Killer whale found dead on Florida beach showed 'signs of illness,' expert says

Experts say a 21-foot female killer whale that stranded itself on a Flagler County beach and died on Wednesday was possibly sick. 

Allison Garrett, Communications Specialist with NOAA Fisheries, told FOX 35 in a statement that the orca was an older female "with signs of illness." She said they are still waiting for lab work to come back to learn the official cause of death. 

The Flagler County Sheriff's Office posted heartbreaking video and photos of the orca after it was found beached on the shore south of Jungle Hut Park in Palm Coast.

"This is extremely rare," said Blair Mase with the National Oceanic and Atmospheric Administration (NOAA). "We've never had a record of a stranded killer whale in Florida or the Southeast United States."

Officials used construction machinery to move the whale out of the water and away from the beach where a necropsy could be performed. Several agencies assisted, including Hubbs-SeaWorld Research Institute, Florida Fish and Wildlife Conservation Commission, and Flagler County government departments.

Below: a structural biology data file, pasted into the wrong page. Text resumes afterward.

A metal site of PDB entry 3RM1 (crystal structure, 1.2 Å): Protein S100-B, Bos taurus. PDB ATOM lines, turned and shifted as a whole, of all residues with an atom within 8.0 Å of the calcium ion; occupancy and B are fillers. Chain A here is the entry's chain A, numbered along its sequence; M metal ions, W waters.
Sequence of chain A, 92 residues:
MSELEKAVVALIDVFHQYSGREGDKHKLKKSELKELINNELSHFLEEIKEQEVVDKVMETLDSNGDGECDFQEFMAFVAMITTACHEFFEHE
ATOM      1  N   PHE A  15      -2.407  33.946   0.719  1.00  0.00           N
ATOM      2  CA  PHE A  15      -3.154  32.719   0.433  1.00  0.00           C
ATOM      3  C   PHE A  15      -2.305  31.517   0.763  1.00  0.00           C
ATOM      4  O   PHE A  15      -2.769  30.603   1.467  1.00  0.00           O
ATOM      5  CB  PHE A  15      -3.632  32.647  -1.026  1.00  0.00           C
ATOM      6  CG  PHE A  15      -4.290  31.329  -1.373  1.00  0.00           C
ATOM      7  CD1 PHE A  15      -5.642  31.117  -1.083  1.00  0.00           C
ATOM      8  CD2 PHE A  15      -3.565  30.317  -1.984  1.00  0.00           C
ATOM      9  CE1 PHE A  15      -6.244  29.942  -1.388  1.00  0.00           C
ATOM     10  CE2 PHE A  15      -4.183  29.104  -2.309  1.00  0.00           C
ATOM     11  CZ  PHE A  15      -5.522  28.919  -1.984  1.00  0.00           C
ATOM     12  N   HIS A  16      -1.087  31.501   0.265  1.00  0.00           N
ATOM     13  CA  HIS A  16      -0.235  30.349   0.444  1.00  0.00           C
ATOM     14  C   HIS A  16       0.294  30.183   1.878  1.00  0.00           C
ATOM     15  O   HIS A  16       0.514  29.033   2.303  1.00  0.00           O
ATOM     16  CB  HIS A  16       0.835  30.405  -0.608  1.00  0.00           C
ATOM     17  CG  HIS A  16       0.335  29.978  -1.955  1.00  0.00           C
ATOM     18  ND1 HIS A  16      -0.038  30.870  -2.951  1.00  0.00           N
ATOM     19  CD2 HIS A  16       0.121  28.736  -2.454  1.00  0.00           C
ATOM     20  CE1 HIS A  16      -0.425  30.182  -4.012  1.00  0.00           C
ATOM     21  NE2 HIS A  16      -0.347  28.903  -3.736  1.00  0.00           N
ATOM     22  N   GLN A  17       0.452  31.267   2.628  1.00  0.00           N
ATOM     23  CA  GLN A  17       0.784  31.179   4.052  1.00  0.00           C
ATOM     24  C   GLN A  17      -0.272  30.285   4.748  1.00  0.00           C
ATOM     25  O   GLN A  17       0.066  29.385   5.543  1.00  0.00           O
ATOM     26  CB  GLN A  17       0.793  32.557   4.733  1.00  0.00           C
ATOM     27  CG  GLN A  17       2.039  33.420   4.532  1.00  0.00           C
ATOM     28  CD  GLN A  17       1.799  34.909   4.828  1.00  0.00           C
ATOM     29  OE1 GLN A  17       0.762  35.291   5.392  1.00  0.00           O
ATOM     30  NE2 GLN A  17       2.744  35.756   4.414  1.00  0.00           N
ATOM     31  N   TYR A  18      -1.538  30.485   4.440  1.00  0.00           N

RELATED: Killer whale found dead on Florida beach a first for Southeast, NOAA spokesperson says

According to SeaWorld, while killer whales can be found around the world, they are much more common in highly productive areas of cold-water upwelling including the Pacific Northwest, along northern Norway's coast in the Atlantic, and the higher latitudes of the Southern Ocean. In addition to being found in colder water, killer whales also have been seen in warm water areas such as Florida.

Dr. Erin Fougeres, NOAA Stranding Program Administrator, spoke to FOX 35 and said there are several factors that can make orcas sick, including contaminants and prey shortages.

"But for this particular individual there's also natural diseases and things like that, and that's really what we're trying to get out of the necropsy."

The whale was brought to SeaWorld for the necropsy where tissue samples were taken. Those were sent out to labs and results could take weeks to months to come back.